AUGUSTA, Maine — The Republican governor of Maine has vetoed a bill that would have banned what is often referred to as “conversion therapy” for minors who struggle with homosexual temptation, stating that the legislation was “overly broad,” “bad policy” and could be “interpreted as a threat to an individual’s religious beliefs.”
Gov. Paul LePage rejected L.D. 192 on July 6 following passage in both houses of legislature last month. The bill simply stated, “A person may not advertise, offer or administer conversion therapy to individuals under 18 years of age.”
It defined conversion therapy as “any practice or treatment that seeks to change an individual’s sexual orientation or gender identity, including, but not limited to, any effort to change gender expression or to eliminate or reduce sexual or romantic attractions or feelings toward individuals of the same gender.” LePage said that the wording was overbroad.
“[A]s the bill was written—‘any practice or course of treatment’–can call into question a simple conversation. This is so broad that licensed professionals would be prohibited from counseling an individual even at the individual’s own request,” he wrote in his veto statement.
“We should not prohibit professionals from providing their expertise to those who seek it for their own personal questions like, ‘How do I deal with these feelings I am experiencing?'” LePage outlined.
While any efforts to help a minor resist homosexual temptation were outlawed under the bill, it exempted counseling and treatment that would provide acceptance for those who struggle with feelings toward the same sex, or neutrality in such services. It also exempted support for those undergoing a so-called gender transition.
“The Democrats won’t let a 14-year-old start the workday before 7 a.m., but under this bill, a medical professional could not have open conversations with minors considering hormone therapy about the potential and irreversible effects of delaying puberty,” LePage lamented.
He also opined that the bill could be problematic as its regulation of the content of clinical speech may violate the First Amendment, as per the U.S. Supreme Court, and could “be interpreted as a threat to an individual’s religious beliefs.”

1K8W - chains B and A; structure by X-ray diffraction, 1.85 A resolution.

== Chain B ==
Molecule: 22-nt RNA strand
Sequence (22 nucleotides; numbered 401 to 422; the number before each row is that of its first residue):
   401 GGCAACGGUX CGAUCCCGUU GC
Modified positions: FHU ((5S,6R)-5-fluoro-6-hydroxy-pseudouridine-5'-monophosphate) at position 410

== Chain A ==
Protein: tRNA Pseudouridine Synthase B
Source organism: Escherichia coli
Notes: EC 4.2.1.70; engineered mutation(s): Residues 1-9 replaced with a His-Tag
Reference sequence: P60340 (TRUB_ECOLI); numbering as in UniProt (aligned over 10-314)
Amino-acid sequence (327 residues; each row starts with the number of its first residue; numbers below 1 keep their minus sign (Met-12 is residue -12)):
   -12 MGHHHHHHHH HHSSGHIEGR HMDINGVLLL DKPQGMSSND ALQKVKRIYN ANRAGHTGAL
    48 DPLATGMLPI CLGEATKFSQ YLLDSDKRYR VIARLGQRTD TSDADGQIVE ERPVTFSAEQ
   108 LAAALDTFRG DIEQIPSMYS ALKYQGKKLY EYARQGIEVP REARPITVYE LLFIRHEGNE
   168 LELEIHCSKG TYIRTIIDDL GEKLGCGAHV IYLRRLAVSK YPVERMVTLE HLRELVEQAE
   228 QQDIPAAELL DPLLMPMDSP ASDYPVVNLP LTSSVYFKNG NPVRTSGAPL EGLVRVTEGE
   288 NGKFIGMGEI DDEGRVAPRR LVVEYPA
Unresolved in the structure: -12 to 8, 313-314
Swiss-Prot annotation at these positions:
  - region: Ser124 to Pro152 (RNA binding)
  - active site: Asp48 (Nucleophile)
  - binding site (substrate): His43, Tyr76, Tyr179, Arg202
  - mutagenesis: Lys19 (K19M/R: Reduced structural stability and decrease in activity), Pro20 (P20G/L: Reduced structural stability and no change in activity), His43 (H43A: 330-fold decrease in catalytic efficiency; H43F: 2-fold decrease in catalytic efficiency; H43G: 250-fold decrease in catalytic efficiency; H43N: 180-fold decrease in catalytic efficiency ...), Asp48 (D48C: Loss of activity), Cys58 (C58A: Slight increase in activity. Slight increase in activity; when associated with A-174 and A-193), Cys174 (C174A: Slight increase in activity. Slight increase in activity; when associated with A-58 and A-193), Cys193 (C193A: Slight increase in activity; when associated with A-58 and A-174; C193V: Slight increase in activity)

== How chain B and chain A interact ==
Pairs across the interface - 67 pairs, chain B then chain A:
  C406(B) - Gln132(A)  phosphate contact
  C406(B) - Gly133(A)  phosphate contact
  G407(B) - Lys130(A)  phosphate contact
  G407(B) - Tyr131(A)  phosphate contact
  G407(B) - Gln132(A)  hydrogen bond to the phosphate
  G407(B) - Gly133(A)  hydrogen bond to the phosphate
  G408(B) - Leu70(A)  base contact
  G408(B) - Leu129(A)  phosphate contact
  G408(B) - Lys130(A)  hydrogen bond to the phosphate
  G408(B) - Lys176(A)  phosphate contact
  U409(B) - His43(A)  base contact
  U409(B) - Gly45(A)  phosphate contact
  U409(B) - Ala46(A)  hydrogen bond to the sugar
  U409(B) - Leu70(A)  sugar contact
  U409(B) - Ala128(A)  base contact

LePage said that there are already prohibitions in place in regard to mental or physical abuse in therapy sessions, and there is no evidence that any such practices are taking place in Maine. He stated that the bill would consequently stifle the speech of professional counselors.
“Because their standard of practice already prohibits any therapy amounting to physical or mental abuse, what L.D. 912 attempts to regulate are private, consultative conversations with a client,” he remarked.
Homosexual advocacy groups have decried LePage’s veto, asserting that “he chose petty politics over protecting kids.” Efforts to override the veto in the House failed.
In his book “Holiness,” the late Anglican preacher J.C. Ryle exhorted, “I fear we do not sufficiently realize the extreme subtlety of our soul’s disease. We are too apt to forget that temptation to sin will rarely present itself to us in its true colors, saying, ‘I am your deadly enemy, and I want to ruin you forever in Hell.’ Oh, no. Sin comes to us, like Judas, with a kiss, and like Joab, with an outstretched hand and flattering words. … Let us then watch and pray lest we fall into temptation. We may give wickedness smooth names, but we cannot alter its nature and character in the sight of God. Let us remember St. Paul’s words, ‘Exhort one another daily, lest any be hardened through the deceitfulness of sin.’”